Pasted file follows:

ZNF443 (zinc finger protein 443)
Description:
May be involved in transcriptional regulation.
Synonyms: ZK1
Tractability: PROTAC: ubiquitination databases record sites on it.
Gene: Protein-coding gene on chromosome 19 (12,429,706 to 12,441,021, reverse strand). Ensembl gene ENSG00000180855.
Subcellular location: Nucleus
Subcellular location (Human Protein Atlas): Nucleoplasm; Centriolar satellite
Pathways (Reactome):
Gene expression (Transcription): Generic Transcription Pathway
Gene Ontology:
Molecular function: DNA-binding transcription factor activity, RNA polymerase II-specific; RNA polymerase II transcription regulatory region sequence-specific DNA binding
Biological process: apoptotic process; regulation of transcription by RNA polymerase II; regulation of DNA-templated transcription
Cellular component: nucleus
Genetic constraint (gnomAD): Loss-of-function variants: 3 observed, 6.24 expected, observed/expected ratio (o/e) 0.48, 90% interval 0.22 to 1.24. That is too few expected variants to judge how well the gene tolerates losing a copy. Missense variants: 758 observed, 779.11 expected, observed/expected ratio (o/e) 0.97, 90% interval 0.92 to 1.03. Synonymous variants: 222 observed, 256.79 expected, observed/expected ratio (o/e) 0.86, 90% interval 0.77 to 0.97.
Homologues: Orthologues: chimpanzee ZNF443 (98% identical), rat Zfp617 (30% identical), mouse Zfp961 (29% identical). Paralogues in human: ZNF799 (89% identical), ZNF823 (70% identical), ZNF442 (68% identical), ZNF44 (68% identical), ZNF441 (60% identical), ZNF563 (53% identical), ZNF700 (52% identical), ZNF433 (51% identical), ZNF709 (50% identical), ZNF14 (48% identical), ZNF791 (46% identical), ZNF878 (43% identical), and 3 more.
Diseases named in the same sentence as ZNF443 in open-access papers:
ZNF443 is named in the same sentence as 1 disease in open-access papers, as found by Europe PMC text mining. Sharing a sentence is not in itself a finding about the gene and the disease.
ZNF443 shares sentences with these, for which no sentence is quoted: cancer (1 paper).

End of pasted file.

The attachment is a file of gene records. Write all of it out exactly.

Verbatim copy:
ZNF443 (zinc finger protein 443)
Description:
May be involved in transcriptional regulation.
Synonyms: ZK1
Tractability: PROTAC: ubiquitination databases record sites on it.
Gene: Protein-coding gene on chromosome 19 (12,429,706 to 12,441,021, reverse strand). Ensembl gene ENSG00000180855.
Subcellular location: Nucleus
Subcellular location (Human Protein Atlas): Nucleoplasm; Centriolar satellite
Pathways (Reactome):
Gene expression (Transcription): Generic Transcription Pathway
Gene Ontology:
Molecular function: DNA-binding transcription factor activity, RNA polymerase II-specific; RNA polymerase II transcription regulatory region sequence-specific DNA binding
Biological process: apoptotic process; regulation of transcription by RNA polymerase II; regulation of DNA-templated transcription
Cellular component: nucleus
Genetic constraint (gnomAD): Loss-of-function variants: 3 observed, 6.24 expected, observed/expected ratio (o/e) 0.48, 90% interval 0.22 to 1.24. That is too few expected variants to judge how well the gene tolerates losing a copy. Missense variants: 758 observed, 779.11 expected, observed/expected ratio (o/e) 0.97, 90% interval 0.92 to 1.03. Synonymous variants: 222 observed, 256.79 expected, observed/expected ratio (o/e) 0.86, 90% interval 0.77 to 0.97.
Homologues: Orthologues: chimpanzee ZNF443 (98% identical), rat Zfp617 (30% identical), mouse Zfp961 (29% identical). Paralogues in human: ZNF799 (89% identical), ZNF823 (70% identical), ZNF442 (68% identical), ZNF44 (68% identical), ZNF441 (60% identical), ZNF563 (53% identical), ZNF700 (52% identical), ZNF433 (51% identical), ZNF709 (50% identical), ZNF14 (48% identical), ZNF791 (46% identical), ZNF878 (43% identical), and 3 more.
Diseases named in the same sentence as ZNF443 in open-access papers:
ZNF443 is named in the same sentence as 1 disease in open-access papers, as found by Europe PMC text mining. Sharing a sentence is not in itself a finding about the gene and the disease.
ZNF443 shares sentences with these, for which no sentence is quoted: cancer (1 paper).